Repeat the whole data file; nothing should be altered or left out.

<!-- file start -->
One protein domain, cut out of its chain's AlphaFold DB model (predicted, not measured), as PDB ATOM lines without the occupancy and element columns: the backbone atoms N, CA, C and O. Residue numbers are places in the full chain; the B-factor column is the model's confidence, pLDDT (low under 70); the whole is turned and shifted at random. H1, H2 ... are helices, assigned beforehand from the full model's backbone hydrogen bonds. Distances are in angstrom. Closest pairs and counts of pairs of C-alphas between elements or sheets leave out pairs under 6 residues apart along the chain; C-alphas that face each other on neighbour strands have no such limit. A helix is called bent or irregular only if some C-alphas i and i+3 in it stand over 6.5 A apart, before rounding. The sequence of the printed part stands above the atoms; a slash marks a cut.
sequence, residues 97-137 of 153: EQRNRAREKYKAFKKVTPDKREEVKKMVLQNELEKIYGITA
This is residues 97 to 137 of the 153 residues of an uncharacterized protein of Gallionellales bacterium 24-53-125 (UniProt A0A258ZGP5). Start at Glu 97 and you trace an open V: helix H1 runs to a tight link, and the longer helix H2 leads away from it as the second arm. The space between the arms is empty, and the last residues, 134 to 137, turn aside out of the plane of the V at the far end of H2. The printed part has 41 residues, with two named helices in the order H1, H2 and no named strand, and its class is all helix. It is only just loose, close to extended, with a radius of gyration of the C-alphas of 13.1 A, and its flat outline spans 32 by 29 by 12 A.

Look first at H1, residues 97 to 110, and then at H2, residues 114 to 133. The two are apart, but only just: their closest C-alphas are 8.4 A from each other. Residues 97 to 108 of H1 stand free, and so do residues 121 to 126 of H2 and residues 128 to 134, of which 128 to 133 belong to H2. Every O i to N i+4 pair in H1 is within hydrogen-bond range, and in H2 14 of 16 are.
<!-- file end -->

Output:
One protein domain, cut out of its chain's AlphaFold DB model (predicted, not measured), as PDB ATOM lines without the occupancy and element columns: the backbone atoms N, CA, C and O. Residue numbers are places in the full chain; the B-factor column is the model's confidence, pLDDT (low under 70); the whole is turned and shifted at random. H1, H2 ... are helices, assigned beforehand from the full model's backbone hydrogen bonds. Distances are in angstrom. Closest pairs and counts of pairs of C-alphas between elements or sheets leave out pairs under 6 residues apart along the chain; C-alphas that face each other on neighbour strands have no such limit. A helix is called bent or irregular only if some C-alphas i and i+3 in it stand over 6.5 A apart, before rounding. The sequence of the printed part stands above the atoms; a slash marks a cut.
sequence, residues 97-137 of 153: EQRNRAREKYKAFKKVTPDKREEVKKMVLQNELEKIYGITA
This is residues 97 to 137 of the 153 residues of an uncharacterized protein of Gallionellales bacterium 24-53-125 (UniProt A0A258ZGP5). Start at Glu 97 and you trace an open V: helix H1 runs to a tight link, and the longer helix H2 leads away from it as the second arm. The space between the arms is empty, and the last residues, 134 to 137, turn aside out of the plane of the V at the far end of H2. The printed part has 41 residues, with two named helices in the order H1, H2 and no named strand, and its class is all helix. It is only just loose, close to extended, with a radius of gyration of the C-alphas of 13.1 A, and its flat outline spans 32 by 29 by 12 A.

Look first at H1, residues 97 to 110, and then at H2, residues 114 to 133. The two are apart, but only just: their closest C-alphas are 8.4 A from each other. Residues 97 to 108 of H1 stand free, and so do residues 121 to 126 of H2 and residues 128 to 134, of which 128 to 133 belong to H2. Every O i to N i+4 pair in H1 is within hydrogen-bond range, and in H2 14 of 16 are.